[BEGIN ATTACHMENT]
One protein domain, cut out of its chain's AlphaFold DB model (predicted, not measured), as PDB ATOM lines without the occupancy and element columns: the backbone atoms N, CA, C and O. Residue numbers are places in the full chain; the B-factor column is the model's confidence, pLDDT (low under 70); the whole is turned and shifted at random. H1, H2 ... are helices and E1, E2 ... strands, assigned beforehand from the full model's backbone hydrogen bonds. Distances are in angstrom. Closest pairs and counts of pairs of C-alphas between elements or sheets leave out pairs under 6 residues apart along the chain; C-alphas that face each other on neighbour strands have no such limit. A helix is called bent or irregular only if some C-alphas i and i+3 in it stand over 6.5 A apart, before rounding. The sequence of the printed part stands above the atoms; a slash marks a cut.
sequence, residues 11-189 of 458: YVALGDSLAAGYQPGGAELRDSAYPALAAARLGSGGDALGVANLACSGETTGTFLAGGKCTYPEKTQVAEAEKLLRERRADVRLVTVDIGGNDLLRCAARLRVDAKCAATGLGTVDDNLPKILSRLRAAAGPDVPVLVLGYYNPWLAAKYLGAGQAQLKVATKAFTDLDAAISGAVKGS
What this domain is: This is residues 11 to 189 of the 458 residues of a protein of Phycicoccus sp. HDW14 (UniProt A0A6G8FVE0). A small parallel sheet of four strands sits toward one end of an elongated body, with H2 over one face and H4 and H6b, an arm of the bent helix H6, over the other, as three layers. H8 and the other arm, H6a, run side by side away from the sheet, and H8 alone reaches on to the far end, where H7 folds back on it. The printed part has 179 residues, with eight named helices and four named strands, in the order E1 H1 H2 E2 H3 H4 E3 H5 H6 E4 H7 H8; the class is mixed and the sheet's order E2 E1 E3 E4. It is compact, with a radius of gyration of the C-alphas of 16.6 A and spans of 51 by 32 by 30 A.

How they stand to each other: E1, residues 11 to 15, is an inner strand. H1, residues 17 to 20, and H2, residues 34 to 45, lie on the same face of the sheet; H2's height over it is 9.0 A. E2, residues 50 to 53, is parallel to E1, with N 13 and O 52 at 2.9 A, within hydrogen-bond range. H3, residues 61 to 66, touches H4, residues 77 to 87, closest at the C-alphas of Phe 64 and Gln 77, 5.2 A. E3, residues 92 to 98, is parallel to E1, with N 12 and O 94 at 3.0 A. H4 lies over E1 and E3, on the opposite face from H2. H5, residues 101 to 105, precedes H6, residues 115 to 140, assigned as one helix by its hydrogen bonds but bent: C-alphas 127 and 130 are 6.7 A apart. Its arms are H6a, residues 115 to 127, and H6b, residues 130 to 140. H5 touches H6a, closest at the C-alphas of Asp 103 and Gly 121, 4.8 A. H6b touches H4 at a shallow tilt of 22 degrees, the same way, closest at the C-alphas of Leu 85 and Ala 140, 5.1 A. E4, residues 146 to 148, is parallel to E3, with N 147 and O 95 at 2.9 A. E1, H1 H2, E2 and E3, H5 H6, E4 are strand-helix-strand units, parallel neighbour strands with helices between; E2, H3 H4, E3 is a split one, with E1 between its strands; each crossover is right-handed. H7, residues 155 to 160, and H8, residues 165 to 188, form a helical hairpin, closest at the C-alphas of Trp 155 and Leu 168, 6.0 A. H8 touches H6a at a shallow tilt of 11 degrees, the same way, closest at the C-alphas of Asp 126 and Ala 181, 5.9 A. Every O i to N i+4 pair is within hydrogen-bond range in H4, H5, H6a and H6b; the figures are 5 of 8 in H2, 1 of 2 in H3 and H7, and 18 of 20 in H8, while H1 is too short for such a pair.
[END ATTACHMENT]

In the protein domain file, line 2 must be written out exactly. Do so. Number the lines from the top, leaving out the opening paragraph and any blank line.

What this domain is: This is residues 11 to 189 of the 458 residues of a protein of Phycicoccus sp. HDW14 (UniProt A0A6G8FVE0). A small parallel sheet of four strands sits toward one end of an elongated body, with H2 over one face and H4 and H6b, an arm of the bent helix H6, over the other, as three layers. H8 and the other arm, H6a, run side by side away from the sheet, and H8 alone reaches on to the far end, where H7 folds back on it. The printed part has 179 residues, with eight named helices and four named strands, in the order E1 H1 H2 E2 H3 H4 E3 H5 H6 E4 H7 H8; the class is mixed and the sheet's order E2 E1 E3 E4. It is compact, with a radius of gyration of the C-alphas of 16.6 A and spans of 51 by 32 by 30 A.